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Small-scale studies/research in support of EMCO thematic discussions and support bilateral cooperation activities in the area of employment and social affairs (US, Japan, China, India, ASEM, Latin America, etc.) Various topics of common interest to MS and topics for future joint bilateral
Chandlers Ford (Southampton)
Newcastle Under Lyme
Mr. Mike O'Brien: The Chancellor announced in his Budget 2008 speech that for winter 2008-09 an additional payment will be made alongside the winter fuel payment. Households with someone aged 60 to 79 will receive an additional £50 and households with someone aged 80 or over will receive an additional £100.
The levels of benefits are increased once a year, in April. The increases are calculated, for most contributory and non-contributory benefits, using the increase in the retail prices index for the 12 months ending in the preceding September. This ensures that benefits keep their real value in broad terms.
Income-related benefits (jobseeker's allowance, housing benefit, council tax benefit and income support) are usually increased in line with September's 12-month rate for the Rossi index. The Rossi index is the retail prices index excluding rent, mortgage interest payments, council tax and depreciation costs. This index is used because help for housing costs is given to people getting income related benefits either as additional amounts in those benefits or in council tax benefit and housing benefit. Consequently any increases in council tax would usually be met by council tax benefit.
The inflation figures are based on a year-on-year comparison of prices. Therefore any recent fluctuations in inflation will be taken into account in the benefit increases that will take effect from April 2009.
Mr. Harper: To ask the Secretary of State for Work and Pensions pursuant to the written ministerial statement of 3 April 2008, Official Report, columns 83-84WS, on disability benefits (European Court of Justice), on what date and at what time the information was posted on (a) his Departmental website and (b) direct.gov website. 
(a) The DWP website published a news item, aimed at disability advisers, on its Disability and Carers subsite (www.dwp.gov.uk/dcs) on 3 April at 1.10 pm. This item linked to the information on the Direct.gov website which is aimed at the general public.
(b) The article was published live on the Direct.gov site on 3 April at 10.00 am.
Mr. Hoban: To ask the Secretary of State for Work and Pensions how many birth certificates his Department received for proof of identity for benefit claimants, including winter fuel payment claimants, in each of the last five years; and how many were subsequently reported (a) by his Department and (b) by the claimant as lost or stolen.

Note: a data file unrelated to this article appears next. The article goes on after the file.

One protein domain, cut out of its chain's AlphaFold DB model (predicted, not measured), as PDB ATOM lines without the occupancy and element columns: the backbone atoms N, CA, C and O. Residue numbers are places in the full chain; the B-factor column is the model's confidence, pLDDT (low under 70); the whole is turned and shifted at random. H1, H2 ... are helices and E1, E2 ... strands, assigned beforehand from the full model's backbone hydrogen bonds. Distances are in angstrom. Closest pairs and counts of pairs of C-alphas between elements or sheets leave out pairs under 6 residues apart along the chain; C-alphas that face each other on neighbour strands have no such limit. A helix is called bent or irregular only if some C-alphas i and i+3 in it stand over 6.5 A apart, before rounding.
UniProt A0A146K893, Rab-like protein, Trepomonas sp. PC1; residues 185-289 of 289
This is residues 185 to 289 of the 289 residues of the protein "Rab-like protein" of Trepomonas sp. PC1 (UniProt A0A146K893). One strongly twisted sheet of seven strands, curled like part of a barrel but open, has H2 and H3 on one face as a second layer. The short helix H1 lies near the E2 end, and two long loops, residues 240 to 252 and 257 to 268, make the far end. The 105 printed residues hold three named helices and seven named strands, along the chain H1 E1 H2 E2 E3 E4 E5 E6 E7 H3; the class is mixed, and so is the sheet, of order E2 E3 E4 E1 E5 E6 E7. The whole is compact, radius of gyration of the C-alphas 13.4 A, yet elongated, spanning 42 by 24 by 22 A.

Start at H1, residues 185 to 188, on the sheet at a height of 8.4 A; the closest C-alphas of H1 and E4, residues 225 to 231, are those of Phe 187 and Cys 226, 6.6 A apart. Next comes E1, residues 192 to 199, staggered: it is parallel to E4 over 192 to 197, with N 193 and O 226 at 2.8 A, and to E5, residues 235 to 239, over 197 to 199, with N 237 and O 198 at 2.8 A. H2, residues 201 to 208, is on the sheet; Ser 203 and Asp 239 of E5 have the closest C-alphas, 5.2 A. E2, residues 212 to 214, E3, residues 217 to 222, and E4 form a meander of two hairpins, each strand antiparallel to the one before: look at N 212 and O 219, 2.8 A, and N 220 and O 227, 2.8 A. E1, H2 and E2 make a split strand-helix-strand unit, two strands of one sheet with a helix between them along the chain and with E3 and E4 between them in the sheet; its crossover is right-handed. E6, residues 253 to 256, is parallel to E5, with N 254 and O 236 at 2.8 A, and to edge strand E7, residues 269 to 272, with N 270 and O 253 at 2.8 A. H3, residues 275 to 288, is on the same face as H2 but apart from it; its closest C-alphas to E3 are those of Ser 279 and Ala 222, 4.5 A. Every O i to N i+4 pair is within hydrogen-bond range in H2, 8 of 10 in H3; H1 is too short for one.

David Heyes: To ask the Secretary of State for Work and Pensions (1) in how many cases overpayments of benefit have been reclaimed following the death of a claimant where such repayments were not mandatory under social security legislation in each of the last five years, broken down by benefit type; 
(2) in how many cases his Department has not pursued requests for repayment for overpayments following the death of a claimant in circumstances where the repayment was challenged by family members and where the repayment was not mandatory under social security legislation in each of the last five years; 
(3) in how many cases where his Department requested repayments of overpayments following the death of a claimant, and where such repayments were not mandatory under social security legislation, such requests were not challenged by family members in each of the last five years; 
(4) what the value was of repayments of overpayments requested by his Department following the death of a claimant, in circumstances where such repayments were not mandatory under social security legislation and where the family members of the deceased claimants challenged the requests and did not subsequently make the repayments; 
(5) what the value was of repayments of overpayments of benefits following the death of a claimant, where such repayments were not mandatory under social security legislation in each of the last five years, broken down by benefit type. 
Mr. Plaskitt [holding answer 31 March 2008]: Unfortunately, through no fault of any individual, overpayments of benefit can arise following the death of a benefit recipient. Such overpayments normally arise as a result of the Department being notified of the death too late to stop an automated payment being made into the deceased's account.
We are doing all we can to improve the current process. We are in the process of preparing to receive electronic notifications of death from the Office of National Statistics on a daily basis. This will assist in enabling a prompt cessation of payments following death and reduce the number of these overpayments occurring.
The Department has a duty to seek recovery of all overpaid funds where it is reasonable and cost effective to do so. However, we seek to do this as sensitively as possible, taking account of the fact that this will be a stressful time, particularly if the person contacted is a close friend or family member. Overpayments are written off if the deceased has no estate or there are insufficient funds in the estate.
|DPAD recoveries on debt manager, OpRec and ORCSvalue of recoveries|
|2005-06( 1)||2006-07||2007-08( 2)||Total|
|(1) Data for 2005-06 are for the period June 2005 to March 2006 only.|
(2) Date for 2007-08 are up to 29 March 2008.
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